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The following is an archived video story. The text content of that video story is available below for reference. The original video has been deleted and is no longer available.

Losing weight can lead to cold, hard cash

By: Jen Johnson

A lot of people have cashed in and slimmed down through the growing number of online social weight loss programs, which offer incentives for battling the bulge.

Lindsay St. Clair, of Johnstown, started a DietBet game a few weeks ago. She told 6 News Anchor Jen Johnson that in early February, the pot was somewhere around $162,000 for the bet she was involved with.

St. Clair knows that money can't buy her happiness, but it is responsible for the big smile on her face.

"If I could even win a few hundred dollars, a thousand would be incredible," St. Clair said. "I had tried so many things that for me didn't work in the past and for some reason, when there's money at stake, that's the thing that made it happen for me."

DietBet is one of a growing number of online social dieting games, where people compete to lose weight.

The incentive is easy: Cold hard cash -- and it's relatively simple how it works.

First, put in a wager up front and it goes into a pot, with the more people who play, the bigger the pot grows. Everyone who reaches the weight loss goal is guaranteed their money back, plus the winners split the pot.

Psychologist Mary Berge, of Richland Township, said using the money as a motivator isn't uncommon, but the bigger the amount is involved, the more people work toward their goal.

"Psychologists have always known that money is a motivator, and that somehow it's connected to our performance, to motivation, to how we succeed," Berge said. "But I think a more important variable about money is the fact that the amount can play into this."

Additional proof can be found in a study published in Journal of the American Medical Association, finding that dieters with a financial incentive were almost five times more likely to reach their target than dieters with no money at stake. Other research suggests people will work harder to not lose money than to try to earn it.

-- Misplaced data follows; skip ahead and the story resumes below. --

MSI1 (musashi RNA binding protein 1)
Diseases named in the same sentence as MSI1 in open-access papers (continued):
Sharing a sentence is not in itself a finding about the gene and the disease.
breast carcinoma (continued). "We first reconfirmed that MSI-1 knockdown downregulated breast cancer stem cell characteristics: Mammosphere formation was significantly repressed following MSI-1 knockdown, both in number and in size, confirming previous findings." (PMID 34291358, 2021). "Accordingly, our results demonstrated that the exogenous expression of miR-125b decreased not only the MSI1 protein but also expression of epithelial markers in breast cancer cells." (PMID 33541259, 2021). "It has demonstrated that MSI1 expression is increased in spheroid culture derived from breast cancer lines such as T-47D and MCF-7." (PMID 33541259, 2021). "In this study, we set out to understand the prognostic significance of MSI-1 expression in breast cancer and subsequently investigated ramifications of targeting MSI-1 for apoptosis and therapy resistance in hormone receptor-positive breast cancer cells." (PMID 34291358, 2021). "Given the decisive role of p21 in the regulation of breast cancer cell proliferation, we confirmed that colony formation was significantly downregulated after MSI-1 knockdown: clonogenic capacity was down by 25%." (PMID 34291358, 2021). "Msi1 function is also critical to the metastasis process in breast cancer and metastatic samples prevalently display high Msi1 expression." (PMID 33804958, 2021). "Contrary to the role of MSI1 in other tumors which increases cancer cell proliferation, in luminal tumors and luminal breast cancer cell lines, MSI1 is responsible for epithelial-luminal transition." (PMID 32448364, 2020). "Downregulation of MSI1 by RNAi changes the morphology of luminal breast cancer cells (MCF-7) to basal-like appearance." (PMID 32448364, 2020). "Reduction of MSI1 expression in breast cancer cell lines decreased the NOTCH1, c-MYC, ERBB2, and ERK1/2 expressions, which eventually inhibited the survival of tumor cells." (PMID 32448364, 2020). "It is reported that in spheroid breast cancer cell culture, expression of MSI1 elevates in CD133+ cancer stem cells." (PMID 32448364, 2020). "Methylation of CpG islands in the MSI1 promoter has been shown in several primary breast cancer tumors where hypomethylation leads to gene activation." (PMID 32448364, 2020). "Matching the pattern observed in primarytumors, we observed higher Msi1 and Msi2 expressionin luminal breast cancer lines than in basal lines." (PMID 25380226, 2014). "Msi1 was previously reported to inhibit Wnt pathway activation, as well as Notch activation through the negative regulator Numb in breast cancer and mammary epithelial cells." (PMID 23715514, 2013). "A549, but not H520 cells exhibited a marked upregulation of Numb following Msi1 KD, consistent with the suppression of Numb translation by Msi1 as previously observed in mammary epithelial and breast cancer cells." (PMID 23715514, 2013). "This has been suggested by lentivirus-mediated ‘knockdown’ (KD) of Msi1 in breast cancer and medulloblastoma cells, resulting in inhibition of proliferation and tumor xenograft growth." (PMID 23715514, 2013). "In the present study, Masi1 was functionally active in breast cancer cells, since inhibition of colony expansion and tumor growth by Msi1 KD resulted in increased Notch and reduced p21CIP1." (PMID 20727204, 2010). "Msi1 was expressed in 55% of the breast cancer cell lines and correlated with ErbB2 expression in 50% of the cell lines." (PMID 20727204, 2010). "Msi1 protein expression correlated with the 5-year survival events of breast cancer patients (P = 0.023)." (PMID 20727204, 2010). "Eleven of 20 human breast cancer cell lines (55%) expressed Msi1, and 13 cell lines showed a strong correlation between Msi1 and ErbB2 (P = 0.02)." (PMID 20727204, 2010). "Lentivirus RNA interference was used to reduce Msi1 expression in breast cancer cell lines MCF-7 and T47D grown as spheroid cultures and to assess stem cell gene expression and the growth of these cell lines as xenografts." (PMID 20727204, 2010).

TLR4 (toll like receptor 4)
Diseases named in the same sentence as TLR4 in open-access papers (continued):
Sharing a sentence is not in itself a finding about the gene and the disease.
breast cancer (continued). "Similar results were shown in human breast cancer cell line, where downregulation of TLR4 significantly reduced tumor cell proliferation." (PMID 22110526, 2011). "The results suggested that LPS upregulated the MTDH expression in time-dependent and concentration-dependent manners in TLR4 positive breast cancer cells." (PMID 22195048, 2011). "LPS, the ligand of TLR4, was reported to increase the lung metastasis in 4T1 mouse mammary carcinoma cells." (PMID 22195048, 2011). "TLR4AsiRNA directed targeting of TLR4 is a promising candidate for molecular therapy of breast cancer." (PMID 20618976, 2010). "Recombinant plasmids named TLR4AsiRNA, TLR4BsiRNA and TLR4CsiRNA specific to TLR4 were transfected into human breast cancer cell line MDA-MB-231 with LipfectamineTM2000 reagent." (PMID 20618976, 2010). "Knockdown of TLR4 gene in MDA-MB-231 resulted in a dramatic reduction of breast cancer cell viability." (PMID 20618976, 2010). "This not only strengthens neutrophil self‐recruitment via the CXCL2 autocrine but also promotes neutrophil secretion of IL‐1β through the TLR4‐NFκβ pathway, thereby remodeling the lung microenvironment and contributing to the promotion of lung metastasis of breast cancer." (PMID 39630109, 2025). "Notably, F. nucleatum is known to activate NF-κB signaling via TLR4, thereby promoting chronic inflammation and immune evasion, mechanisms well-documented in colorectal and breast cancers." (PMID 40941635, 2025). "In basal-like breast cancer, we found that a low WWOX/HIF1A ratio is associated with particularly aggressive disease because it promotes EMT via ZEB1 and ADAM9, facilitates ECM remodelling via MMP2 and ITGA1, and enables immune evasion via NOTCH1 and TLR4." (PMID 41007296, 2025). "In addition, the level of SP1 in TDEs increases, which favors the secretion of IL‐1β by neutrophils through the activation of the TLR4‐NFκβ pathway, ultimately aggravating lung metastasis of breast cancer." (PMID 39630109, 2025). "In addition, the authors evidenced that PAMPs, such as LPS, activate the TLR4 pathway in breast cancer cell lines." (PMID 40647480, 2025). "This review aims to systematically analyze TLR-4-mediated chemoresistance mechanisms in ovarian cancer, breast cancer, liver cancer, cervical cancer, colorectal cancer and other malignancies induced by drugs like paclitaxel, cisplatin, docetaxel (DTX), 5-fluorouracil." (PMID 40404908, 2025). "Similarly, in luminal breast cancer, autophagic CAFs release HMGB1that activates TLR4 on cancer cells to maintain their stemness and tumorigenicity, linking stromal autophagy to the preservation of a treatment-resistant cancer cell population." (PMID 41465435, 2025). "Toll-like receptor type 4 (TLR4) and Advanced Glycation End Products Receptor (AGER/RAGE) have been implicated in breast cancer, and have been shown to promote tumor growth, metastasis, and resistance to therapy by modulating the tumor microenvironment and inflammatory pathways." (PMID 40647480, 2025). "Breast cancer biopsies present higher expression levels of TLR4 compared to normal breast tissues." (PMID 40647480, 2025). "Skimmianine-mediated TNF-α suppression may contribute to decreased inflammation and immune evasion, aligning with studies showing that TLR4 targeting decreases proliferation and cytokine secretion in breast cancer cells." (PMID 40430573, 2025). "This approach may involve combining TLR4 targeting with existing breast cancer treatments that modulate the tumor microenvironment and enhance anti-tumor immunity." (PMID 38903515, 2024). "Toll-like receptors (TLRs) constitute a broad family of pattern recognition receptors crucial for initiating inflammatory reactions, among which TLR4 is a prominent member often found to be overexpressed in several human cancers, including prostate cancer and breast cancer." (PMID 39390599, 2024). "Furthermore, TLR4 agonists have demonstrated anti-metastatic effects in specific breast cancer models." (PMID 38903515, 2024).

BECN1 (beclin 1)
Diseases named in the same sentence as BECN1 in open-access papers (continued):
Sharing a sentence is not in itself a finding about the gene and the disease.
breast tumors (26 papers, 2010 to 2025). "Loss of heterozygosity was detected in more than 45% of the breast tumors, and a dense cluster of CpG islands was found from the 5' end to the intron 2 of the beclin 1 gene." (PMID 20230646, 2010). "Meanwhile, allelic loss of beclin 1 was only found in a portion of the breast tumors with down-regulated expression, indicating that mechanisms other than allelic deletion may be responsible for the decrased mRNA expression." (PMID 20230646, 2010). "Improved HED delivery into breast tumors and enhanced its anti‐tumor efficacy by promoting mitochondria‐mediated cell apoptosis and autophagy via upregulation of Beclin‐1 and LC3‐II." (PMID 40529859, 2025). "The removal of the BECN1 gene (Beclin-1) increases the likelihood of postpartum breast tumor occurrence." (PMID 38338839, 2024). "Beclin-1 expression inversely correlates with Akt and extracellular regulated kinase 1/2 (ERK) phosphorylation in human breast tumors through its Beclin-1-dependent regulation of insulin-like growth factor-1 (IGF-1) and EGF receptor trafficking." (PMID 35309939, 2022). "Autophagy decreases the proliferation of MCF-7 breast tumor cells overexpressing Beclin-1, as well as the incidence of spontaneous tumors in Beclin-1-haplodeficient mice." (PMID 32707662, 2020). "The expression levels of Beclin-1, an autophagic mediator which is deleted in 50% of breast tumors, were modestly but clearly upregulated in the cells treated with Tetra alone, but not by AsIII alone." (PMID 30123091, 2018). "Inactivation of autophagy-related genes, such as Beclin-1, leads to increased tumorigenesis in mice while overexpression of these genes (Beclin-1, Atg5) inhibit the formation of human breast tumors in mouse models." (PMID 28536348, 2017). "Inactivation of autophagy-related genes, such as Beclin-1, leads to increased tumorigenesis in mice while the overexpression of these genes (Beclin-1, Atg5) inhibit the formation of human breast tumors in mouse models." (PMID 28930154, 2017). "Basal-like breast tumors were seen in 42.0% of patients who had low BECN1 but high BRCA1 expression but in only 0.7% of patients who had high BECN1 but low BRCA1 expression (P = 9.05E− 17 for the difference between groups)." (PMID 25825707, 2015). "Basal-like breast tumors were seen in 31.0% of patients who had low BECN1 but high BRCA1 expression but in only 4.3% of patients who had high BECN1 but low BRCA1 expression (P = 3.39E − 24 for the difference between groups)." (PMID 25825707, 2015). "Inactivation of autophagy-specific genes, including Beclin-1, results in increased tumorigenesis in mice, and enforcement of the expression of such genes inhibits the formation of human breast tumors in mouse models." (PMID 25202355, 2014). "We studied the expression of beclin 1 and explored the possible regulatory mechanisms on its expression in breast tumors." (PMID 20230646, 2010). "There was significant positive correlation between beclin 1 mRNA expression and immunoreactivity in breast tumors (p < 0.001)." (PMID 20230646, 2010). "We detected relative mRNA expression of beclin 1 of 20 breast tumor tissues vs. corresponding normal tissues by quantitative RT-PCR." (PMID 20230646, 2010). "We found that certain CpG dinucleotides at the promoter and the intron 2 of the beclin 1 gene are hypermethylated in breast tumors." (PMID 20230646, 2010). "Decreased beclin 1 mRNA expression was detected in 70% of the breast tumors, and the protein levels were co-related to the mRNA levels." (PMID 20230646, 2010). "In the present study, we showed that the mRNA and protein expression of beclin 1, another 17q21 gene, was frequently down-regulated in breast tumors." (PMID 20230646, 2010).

"For instance, if I tell you that if you lose 10 pounds, I'm gonna give you $10, that's probably not going to be a very good motivator for you." Berge said. "But if I say I'm gonna give you $110, you might be more interested."

Berge said what can also help is the game-like atmosphere and competitiveness of the diets.

"People like games," Berge said. "There's something about the mystique and allure of 'How much can I win?' [It's] similar to playing the lottery."

The founder of DietBet has claimed 93 percent of people who play end up losing weight, and about one third of the people in any given game win, taking home extra cash.

Anyone can join a game or start their own. There are two kinds, a "kickstarter" and a "transformer."

The kickstarter is to lose four percent of body weight in four weeks. The transformer is to lose 10 percent of body weight in six months.

With about two thirds of Americans considered overweight or obese, and billions of dollars spent every year on weight loss products and programs, it's not surprising that people are putting their money where their fat is.

Jason Mahla, of Johnstown, won a DietBet game about a year ago and has kept the weight off.

"Nobody wants to lose," Mahla said. "I mean I don't care if you're 5-years-old or 50-years-old, why would you want to go in and lose?"

Mahla said, as with any weight loss, it about working toward your goal.  
"I fluctuated a little bit," he said. "It's not a crash diet. Losing four percent of your body weight in a month isn't that egregious."

Critics have argued that as the finish line nears, some people have done whatever it takes to have met their weight loss goal, and that it could lead to unhealthy, sometimes unsustainable weight loss.

"Money can also be a factor in deterring motivation, because if that factor gets too high, if the incentive for instance, or the amount you have to put in is too high, it can actually cause a lot of psychological pressure that can lead to one's failure or interfere with one's ability to succeed," Berge said.

St. Clair's wager is 25 bucks a month. She said the program has worked for her, when others have not, and the biggest surprise was her forming a new network of friends.

"The social aspect of it is really great," St. Clair said. "We're all striving to meet the same goal and so everybody has been really supportive of one another. If you have had a rough day, you might post 'Hey, I was struggling today.' You'll have 10 posts in five minutes from people like 'Hang in there,' so, it's a really nice idea. I love it."

Some at 6 News like the idea, too. So much so, members of the 6 News team have started their own DietBet game. We invite you to join us as we try to lose four percent of our weight in four weeks.

The game starts Feb. 14.

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Edgar Snyder

Washington Times